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Distribution quotes of the week

Distribution quotes of the week

Posted Oct 21, 2012 15:10 UTC (Sun) by mirabilos (subscriber, #84359)
In reply to: Distribution quotes of the week by hummassa
Parent article: Distribution quotes of the week

Konqueror 3 at work (legacy company desktop) is decent and fast.

Sure, some fancy new web applications don’t work with it, but I consider that a feature. (That being said, my primary browser at home is Lynx.)

It could use some bugfixes, e.g. SIGSEGV on a Launchpad bugs page nowadays, but other than that, it’s fast, looks decent and is pretty usable.

KDE 4, on the other hand… *shudder* I’ve installed kdepim on my new work-laptop (running sid) because I must, but there’s a reason IceWM and evilwm exist, ya know.

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Distribution quotes of the week

Posted Oct 25, 2012 12:36 UTC (Thu) by Duncan (guest, #6647) [Link]

FWIW, kde4's quite good once it's built with the semantic-desktop cycle and space-stealing malware turned off. On gentoo, that's a flip of a few USE flags and a rebuild.

Of course that means no akonadi, since it's semantic-desktop integrated, which means no kdepim (including kmail) of any sort, since even for stuff that doesn't (yet) require akonadi directly, the kdepim libs stuff pulls it in as a mandatory dependency, but being rid of that message disappearing-trick software was actually what triggered the whole OK, with that gone, I might as well turn off the whole semantic-desktop thing in the first place.

Now kde4's nice and lean and snappy, better than kde3 was. =:^)

Meanwhile, I too ran konqueror for years. Unfortunately, in kde4 it became quite apparent that the kde and konqueror devs themselves considered it little more than a toy. Because they insisted kde4, including konqueror, was ready for normal use, /years/ before it had a proper SSL/TLS certificate management GUI... this in an age when not only individual certs need deactivated, but whole certificate authorities! Similarly, there was the infamous double-form-submit bug of kde 4.6.x, introduced in the middle of a stable cycle, but worse than that, taking two monthly bugfix releases to fix.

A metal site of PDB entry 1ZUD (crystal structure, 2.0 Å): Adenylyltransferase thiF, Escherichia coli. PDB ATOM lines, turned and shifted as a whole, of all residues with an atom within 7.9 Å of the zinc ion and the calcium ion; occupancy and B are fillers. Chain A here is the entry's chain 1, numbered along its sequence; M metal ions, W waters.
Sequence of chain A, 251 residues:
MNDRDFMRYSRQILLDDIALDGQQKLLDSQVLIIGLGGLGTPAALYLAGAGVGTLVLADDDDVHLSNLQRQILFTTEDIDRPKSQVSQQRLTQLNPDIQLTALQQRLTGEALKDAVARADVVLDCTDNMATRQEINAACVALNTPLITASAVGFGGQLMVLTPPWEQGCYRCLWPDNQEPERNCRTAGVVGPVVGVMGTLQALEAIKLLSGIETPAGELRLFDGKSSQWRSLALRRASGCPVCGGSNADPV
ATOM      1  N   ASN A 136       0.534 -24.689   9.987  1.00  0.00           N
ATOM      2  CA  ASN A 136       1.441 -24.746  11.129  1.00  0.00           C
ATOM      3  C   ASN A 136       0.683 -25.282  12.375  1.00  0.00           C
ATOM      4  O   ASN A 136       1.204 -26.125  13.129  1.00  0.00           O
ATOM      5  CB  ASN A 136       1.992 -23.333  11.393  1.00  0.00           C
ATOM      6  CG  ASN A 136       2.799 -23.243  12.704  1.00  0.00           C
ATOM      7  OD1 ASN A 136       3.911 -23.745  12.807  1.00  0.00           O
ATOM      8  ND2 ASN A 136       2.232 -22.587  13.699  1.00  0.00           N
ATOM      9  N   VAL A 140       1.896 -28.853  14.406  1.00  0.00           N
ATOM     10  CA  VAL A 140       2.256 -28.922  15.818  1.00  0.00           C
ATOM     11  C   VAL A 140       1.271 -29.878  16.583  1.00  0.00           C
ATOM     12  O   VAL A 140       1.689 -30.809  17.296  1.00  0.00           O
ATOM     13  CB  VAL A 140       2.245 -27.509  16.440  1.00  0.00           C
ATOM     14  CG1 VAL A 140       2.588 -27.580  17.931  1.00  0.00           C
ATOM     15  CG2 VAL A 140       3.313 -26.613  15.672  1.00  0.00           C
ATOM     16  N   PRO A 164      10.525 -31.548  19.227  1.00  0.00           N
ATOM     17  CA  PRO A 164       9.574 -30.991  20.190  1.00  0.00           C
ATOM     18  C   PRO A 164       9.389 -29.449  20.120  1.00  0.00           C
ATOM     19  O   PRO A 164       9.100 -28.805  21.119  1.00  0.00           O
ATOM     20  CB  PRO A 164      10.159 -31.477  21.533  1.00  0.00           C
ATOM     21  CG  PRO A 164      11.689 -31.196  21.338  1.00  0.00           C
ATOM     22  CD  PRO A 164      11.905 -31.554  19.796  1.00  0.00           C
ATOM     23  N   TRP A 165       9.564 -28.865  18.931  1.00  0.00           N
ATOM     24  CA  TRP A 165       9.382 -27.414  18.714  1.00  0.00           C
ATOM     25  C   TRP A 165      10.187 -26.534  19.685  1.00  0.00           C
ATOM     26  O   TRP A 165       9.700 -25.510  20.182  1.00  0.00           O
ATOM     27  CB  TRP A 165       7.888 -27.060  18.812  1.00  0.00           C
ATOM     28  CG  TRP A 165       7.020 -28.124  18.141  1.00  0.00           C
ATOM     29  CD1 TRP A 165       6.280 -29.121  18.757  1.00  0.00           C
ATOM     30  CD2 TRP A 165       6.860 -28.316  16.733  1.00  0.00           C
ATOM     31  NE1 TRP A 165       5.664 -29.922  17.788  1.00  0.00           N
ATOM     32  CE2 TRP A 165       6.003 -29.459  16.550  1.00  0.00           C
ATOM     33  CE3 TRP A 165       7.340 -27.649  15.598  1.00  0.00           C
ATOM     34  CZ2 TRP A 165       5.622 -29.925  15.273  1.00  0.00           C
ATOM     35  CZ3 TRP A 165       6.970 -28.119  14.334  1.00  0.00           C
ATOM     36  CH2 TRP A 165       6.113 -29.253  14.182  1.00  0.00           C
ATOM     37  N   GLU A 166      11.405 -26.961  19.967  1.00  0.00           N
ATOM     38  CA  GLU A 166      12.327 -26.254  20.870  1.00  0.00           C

So there's only two conclusions possible about the kde/konqueror devs. They either don't care about security at all, in which case the browser with its primary remote attack surface exposure is "just a toy", certainly NOT fit for "normal use" like online purchases and banking (double-form-submit, security cert management issues, both VERY bad problems to have there!). Or they care, but they specifically consider konqueror no more that a toy that nobody would use for "normal use" like online banking anyway, so much like say the comic-strip-plasmoid, it's just a toy, for non-serious entertainment purposes only.

But firefox with the noscript and request-policy extensions (plus perspectives and dnssec validator) is both higher security and higher compatibility, with the noscript and request-policy extensions in particular both much easier to work with than having to dig thru page code to figure out what to try enabling in konqueror to hopefully have a page working without google-analytics or the like. There's no way konqueror could keep up with noscript alone, without a much larger userbase to support it. So it was time to switch in any case.

I do wish kde's and firefox's bookmarks could be integrated, tho. That's the remaining frustration. I keep a classic-menu set to bookmarks on a panel, and with the appropriate kde setting they launch in firefox fine. But it's one-way-only. I have to launch kde's bookmark editor to save new bookmarks, and that's a huge pain compared to the integrated bookmark saving, updating both the bookmark plasmoid and the konqueor bookmarks themselves, that konqueror had. Oh, well...


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